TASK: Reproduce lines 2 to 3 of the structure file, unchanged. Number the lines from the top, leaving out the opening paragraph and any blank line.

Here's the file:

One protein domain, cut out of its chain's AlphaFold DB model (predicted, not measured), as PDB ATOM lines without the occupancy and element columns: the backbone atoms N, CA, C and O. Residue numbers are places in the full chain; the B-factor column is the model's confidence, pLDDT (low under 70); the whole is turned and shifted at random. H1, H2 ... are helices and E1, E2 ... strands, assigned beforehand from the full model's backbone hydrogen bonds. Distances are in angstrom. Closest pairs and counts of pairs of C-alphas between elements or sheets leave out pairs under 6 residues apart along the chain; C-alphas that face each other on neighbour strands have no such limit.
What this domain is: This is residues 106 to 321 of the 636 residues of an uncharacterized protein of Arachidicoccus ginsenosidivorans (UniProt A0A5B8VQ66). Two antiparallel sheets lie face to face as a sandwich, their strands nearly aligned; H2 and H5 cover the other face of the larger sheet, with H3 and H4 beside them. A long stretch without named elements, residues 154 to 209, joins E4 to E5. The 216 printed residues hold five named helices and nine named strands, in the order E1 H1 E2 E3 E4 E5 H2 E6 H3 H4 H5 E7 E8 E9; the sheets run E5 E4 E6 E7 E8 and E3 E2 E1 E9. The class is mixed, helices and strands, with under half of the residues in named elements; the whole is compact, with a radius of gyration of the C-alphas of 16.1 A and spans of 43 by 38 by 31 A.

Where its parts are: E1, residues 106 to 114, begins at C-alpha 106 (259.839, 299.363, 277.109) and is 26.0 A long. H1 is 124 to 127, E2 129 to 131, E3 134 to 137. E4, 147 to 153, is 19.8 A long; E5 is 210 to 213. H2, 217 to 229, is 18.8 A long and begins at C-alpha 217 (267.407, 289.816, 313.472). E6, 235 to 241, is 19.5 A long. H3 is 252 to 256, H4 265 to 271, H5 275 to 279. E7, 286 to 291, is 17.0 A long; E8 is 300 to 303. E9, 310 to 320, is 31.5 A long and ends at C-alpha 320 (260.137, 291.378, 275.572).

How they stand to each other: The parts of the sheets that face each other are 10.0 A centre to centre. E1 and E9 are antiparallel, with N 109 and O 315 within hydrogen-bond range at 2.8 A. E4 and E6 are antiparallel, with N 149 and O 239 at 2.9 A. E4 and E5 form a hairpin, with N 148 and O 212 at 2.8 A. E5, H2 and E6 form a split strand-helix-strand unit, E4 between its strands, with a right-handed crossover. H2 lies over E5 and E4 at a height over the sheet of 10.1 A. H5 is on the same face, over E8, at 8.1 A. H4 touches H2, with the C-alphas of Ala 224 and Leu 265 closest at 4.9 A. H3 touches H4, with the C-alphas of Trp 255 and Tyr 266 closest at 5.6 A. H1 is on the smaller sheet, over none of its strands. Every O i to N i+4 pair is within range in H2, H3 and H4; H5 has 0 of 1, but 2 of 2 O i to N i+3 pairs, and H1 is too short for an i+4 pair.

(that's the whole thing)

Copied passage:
Where its parts are: E1, residues 106 to 114, begins at C-alpha 106 (259.839, 299.363, 277.109) and is 26.0 A long. H1 is 124 to 127, E2 129 to 131, E3 134 to 137. E4, 147 to 153, is 19.8 A long; E5 is 210 to 213. H2, 217 to 229, is 18.8 A long and begins at C-alpha 217 (267.407, 289.816, 313.472). E6, 235 to 241, is 19.5 A long. H3 is 252 to 256, H4 265 to 271, H5 275 to 279. E7, 286 to 291, is 17.0 A long; E8 is 300 to 303. E9, 310 to 320, is 31.5 A long and ends at C-alpha 320 (260.137, 291.378, 275.572).

How they stand to each other: The parts of the sheets that face each other are 10.0 A centre to centre. E1 and E9 are antiparallel, with N 109 and O 315 within hydrogen-bond range at 2.8 A. E4 and E6 are antiparallel, with N 149 and O 239 at 2.9 A. E4 and E5 form a hairpin, with N 148 and O 212 at 2.8 A. E5, H2 and E6 form a split strand-helix-strand unit, E4 between its strands, with a right-handed crossover. H2 lies over E5 and E4 at a height over the sheet of 10.1 A. H5 is on the same face, over E8, at 8.1 A. H4 touches H2, with the C-alphas of Ala 224 and Leu 265 closest at 4.9 A. H3 touches H4, with the C-alphas of Trp 255 and Tyr 266 closest at 5.6 A. H1 is on the smaller sheet, over none of its strands. Every O i to N i+4 pair is within range in H2, H3 and H4; H5 has 0 of 1, but 2 of 2 O i to N i+3 pairs, and H1 is too short for an i+4 pair.